Three young Italian men traveling to communist Romania? How can it not arouse our curiosity? Antonio Pisu’s film was selected in the Venice Days section of the Venice Film Festival, and on Friday it was released on seven streaming platforms throughout Italy. “We are not afraid of Romania”, assert the three protagonists as they are getting closer to the border, but how long will their innocence last once they step inside the communist country? The threat becomes even more palpable on account of a secret mission: they submit to the desperate plea made by a Romanian dissident from Budapest of delivering a suitcase to his family in Romania. Since the action (inspired by real events) takes place between the fall of the Berlin Wall and the fall of communism in Romania, Est captures our country at a time which couldn’t be more relevant for our history …

We don’t know yet when we’ll get to watch it in our cinemas, but we’ll sure be surprised if it doesn’t make it into at least one of the local festivals.

Crime Scene: The Vanishing at the Cecil Hotel (miniserie documentar, r. Joe Berlinger)

Netflix is not a newbie when it comes to releasing incredible documentaries that have a flair for creating a stir, and Berlinger’s film has every chance to make it into this category. The four-episode documentary follows two main lines: first, giving a rough introduction to the violent history of the Cecil Hotel in Los Angeles, an establishment known as “Hotel Death” for the considerable string (on Wikipedia you can even find a list of the violent deaths and suicides carried out in who knows what room of the hotel) of lethal events that have taken place here over more than eight decades. Then, it presents the disappearance case of Canadian student Elisa Lam, last seen in a surveillance video taken inside one of the hotel’s elevators. The more than bizarre behavior of the student made the video go viral, leading to a massive stir among the public opinion and turning it into a high-profile case, the social phenomenon being also analyzed in the documentary. For a more chic visit to the Cecil Hotel: the music video for Where the Streets Have No Name by U2 was shot right in front of the hotel and also contains some opinions on the infamous reputation of this LA area.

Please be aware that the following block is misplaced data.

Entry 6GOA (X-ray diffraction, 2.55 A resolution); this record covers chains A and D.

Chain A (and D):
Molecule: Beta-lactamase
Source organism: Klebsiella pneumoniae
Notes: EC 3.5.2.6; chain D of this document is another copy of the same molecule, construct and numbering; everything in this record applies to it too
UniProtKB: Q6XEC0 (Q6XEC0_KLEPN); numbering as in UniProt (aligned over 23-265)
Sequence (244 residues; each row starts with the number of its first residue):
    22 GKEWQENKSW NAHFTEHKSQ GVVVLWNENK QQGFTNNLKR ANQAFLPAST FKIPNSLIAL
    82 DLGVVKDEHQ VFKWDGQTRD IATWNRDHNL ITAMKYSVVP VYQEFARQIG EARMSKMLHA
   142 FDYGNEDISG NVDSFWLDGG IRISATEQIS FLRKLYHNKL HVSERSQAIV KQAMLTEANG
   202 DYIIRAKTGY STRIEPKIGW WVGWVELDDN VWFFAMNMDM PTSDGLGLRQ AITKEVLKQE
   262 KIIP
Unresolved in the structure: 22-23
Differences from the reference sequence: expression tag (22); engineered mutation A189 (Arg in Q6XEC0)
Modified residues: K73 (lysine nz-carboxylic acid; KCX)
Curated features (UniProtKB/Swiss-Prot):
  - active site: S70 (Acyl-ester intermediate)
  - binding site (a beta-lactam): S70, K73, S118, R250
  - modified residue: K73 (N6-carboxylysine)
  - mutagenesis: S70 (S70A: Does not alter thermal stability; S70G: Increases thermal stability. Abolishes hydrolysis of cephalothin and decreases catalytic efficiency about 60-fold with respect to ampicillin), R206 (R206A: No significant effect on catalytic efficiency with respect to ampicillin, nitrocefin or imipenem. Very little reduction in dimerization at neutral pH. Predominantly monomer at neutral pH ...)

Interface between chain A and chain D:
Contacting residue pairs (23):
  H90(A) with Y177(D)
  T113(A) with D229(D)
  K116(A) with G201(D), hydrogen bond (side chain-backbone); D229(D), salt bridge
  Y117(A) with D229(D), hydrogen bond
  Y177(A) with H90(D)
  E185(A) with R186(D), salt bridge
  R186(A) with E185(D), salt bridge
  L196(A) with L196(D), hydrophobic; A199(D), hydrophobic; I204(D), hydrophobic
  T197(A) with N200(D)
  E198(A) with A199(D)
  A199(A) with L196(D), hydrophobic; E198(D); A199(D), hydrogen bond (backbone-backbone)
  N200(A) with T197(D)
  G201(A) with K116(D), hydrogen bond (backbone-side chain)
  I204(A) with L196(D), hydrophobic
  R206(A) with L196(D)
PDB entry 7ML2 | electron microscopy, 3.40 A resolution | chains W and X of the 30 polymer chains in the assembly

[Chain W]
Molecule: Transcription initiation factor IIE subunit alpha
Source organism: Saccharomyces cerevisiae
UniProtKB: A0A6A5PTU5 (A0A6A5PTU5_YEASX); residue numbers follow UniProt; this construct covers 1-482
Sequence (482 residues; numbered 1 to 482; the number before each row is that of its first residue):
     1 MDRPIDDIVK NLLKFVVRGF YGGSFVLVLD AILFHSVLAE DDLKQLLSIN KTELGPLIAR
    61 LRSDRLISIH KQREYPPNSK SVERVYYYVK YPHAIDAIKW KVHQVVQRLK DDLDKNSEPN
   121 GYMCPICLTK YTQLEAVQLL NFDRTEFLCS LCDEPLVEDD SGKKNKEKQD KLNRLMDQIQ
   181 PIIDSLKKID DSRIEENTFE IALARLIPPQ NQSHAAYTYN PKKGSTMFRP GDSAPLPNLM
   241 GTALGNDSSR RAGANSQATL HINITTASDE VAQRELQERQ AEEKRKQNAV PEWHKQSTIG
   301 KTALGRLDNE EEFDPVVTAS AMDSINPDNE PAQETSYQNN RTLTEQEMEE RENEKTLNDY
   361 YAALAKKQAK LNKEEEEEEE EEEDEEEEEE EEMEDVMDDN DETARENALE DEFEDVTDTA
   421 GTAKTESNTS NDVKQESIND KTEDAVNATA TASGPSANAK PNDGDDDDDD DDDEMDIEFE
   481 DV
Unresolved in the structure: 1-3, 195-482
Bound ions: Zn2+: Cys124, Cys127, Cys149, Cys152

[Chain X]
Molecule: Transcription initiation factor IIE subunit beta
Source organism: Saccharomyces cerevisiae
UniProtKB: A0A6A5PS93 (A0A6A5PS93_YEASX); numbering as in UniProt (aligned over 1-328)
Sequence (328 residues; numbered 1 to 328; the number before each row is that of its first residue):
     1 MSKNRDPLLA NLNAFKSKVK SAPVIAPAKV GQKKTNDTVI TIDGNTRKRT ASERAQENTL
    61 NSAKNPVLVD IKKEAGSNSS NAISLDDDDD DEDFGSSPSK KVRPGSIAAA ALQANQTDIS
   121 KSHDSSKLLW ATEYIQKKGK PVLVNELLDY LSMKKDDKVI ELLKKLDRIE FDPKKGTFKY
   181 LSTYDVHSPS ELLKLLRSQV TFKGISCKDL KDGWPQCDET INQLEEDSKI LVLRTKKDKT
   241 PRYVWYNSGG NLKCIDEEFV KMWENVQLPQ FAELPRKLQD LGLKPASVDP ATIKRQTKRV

Scheduled to premiere on February 10th on Netflix.

CODA (Family Movie, r. Sean Heder)

You’ll have to forgive us, but we haven’t yet found a trailer for CODA, the big winner at Sundance (even though it’s the remake of a French film), so instead, we present you this short video of deaf actress Marlee Matlin discussing the importance of authentic representation of people with disabilities on screen. However, apart from a few more current jokes, CODA doesn’t seem to say more than the original 2014 French film, the heartfelt La famille Bélier, but rather translates its essence to a different type of audience. The big difference between the two is the fact that in the original film the deaf-mute characters were played by non-disabled actors, whereas in CODA the performers are deaf-mute actors. So we’re dealing with a pressing question: what should festivals reward in the end? Originality and innovation or the inclusive message, which might come as nothing but an echo of a past film?

CODA was purchased by Apple for a record $ 25 million and will be distributed worldwide exclusively on Apple TV+.

Ștefan Dobroiu
Born in Piteşti, Romania, in 1980, Ştefan is a graduate from the University of Bucharest, with a degree in Journalism and Communication Sciences. After trying his hand with financial journalism and photography (the latter still being very close to his heart), he put his career on a new path in 2006, when he became the senior editor of Cinemagia. He is also the Romania and Bulgaria correspondent for Cineuropa.org. At Films in Frame he recommends monthly the newest film trailers.